It is still considered good form to acknowledge the unfailing support Washington has always given to the process of European integration. Leaving aside the reasons for this American support (far less altruistic than we would like to admit), we will concentrate here on its objective. In other words, it is worth specifying the kind of Europe whose construction the United States encourages. Certainly, there is no doubt that America’s support for the Common Market — the US was actually one of its instigators — was always wholehearted, conditional only upon the Common Market’s wise rejection of the idea of becoming a true economic community, which would implement policies (tariff, commercial, agricultural or industrial policies) designed to safeguard the interests of European citizens, just like the ones implemented, entirely legitimately, by the American authorities. In the same way, if the United States, after years of vehement protests and warnings, has ended up accepting the launch of the CFSP/ESDP, this is because it feels it can confine these policies within roles useful to its own purposes, allowing them to give it: a semblance of political legitimacy (for its diplomatic-military actions), a source of reinforcements (European troops that could be deployed under American command or control), and a captive market (benefiting the American arms industry). Washington still believes that its allies could potentially be empowered by the existence of the CFSP/ESDP and thus keeps a watchful eye on developments, ready to scupper any initiative that might somehow jeopardise its own hegemonic position.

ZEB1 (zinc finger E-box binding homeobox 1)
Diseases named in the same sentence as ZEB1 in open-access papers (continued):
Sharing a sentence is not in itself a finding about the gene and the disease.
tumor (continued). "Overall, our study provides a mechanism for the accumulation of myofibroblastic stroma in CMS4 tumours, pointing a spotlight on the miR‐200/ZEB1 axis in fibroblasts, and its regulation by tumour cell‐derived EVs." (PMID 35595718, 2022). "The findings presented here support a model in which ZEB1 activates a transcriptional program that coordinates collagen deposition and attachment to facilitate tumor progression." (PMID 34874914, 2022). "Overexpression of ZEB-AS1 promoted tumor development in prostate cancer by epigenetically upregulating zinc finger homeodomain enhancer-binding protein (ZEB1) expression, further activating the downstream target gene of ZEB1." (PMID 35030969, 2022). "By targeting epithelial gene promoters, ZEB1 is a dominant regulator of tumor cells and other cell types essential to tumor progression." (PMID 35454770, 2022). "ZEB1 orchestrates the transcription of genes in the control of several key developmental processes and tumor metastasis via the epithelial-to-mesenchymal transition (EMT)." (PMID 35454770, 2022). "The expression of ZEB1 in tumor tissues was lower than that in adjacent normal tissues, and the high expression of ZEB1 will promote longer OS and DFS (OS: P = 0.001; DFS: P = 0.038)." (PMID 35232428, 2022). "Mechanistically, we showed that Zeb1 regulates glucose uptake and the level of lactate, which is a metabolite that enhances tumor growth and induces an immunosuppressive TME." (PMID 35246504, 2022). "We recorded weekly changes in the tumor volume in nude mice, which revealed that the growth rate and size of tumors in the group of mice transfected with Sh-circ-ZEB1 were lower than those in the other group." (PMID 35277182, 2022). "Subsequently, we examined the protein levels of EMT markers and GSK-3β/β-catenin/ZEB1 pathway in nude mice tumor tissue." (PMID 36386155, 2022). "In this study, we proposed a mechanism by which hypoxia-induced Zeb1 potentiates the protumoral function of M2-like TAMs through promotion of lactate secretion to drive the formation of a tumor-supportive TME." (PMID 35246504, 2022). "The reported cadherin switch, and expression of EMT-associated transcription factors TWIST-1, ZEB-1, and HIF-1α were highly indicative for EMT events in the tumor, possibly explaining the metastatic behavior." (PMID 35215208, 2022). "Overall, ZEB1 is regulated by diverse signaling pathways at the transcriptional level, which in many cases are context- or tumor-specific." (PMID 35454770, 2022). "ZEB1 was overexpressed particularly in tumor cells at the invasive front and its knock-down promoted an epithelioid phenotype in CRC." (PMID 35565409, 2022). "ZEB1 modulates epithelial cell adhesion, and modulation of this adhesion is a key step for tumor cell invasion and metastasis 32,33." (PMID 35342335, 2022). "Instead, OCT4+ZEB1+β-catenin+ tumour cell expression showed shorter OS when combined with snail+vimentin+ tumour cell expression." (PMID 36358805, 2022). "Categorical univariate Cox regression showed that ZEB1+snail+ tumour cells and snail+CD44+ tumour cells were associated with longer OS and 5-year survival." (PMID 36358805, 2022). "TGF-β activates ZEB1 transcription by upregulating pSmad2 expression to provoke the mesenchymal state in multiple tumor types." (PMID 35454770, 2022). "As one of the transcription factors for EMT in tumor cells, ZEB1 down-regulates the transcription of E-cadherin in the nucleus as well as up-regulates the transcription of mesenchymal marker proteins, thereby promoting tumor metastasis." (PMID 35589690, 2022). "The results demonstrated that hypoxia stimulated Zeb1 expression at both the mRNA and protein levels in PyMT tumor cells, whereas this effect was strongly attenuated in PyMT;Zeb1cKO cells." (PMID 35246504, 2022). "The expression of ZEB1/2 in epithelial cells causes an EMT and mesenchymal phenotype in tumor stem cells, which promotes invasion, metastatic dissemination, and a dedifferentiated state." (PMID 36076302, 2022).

Because behind the complaints and obligatory smirks over Europe’s alleged “incapacity” (illustrated by depicting Europeans as pygmies or paper tigers), America’s concerns are actually of an entirely different nature. In one of his books Zbigniew Brzezinski, a leading figure and diplomacy and security expert in Democratic circles, kindly explains them to us: “With the EU’s economic potential already matching America’s and with the two entities often clashing on financial and trade matters, a militarily emergent Europe could become a formidable rival to America. It would inevitably pose a challenge to America’s hegemony. (…) A politically powerful Europe, able to compete economically while militarily no longer dependent on the United States would inevitably contest American preeminence (…) and could confine the scope of U.S. preeminence largely to the Pacific Ocean.” It is thus hardly surprising that Brzezinski envisages — and he is not the only one — “complementarity with, but not autonomy from” the United States.